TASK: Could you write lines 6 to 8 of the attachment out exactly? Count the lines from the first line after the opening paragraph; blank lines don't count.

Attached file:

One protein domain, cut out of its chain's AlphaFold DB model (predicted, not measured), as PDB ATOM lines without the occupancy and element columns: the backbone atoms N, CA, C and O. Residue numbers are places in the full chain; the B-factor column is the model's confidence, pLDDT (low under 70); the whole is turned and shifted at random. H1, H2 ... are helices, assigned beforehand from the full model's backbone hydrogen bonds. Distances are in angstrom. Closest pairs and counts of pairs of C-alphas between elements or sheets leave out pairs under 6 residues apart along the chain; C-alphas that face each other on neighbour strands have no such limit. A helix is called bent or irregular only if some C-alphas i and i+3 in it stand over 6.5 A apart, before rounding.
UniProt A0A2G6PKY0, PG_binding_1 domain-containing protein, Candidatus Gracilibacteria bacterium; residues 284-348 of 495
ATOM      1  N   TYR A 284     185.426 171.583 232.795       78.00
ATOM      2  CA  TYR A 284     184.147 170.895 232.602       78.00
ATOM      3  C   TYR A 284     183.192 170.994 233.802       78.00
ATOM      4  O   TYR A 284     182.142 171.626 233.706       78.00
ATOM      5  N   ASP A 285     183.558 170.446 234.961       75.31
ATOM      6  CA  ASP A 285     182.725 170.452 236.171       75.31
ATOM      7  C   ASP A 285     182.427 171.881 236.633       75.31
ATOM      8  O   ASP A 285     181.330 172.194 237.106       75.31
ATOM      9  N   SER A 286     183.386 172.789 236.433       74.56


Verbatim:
ATOM      5  N   ASP A 285     183.558 170.446 234.961       75.31
ATOM      6  CA  ASP A 285     182.725 170.452 236.171       75.31
ATOM      7  C   ASP A 285     182.427 171.881 236.633       75.31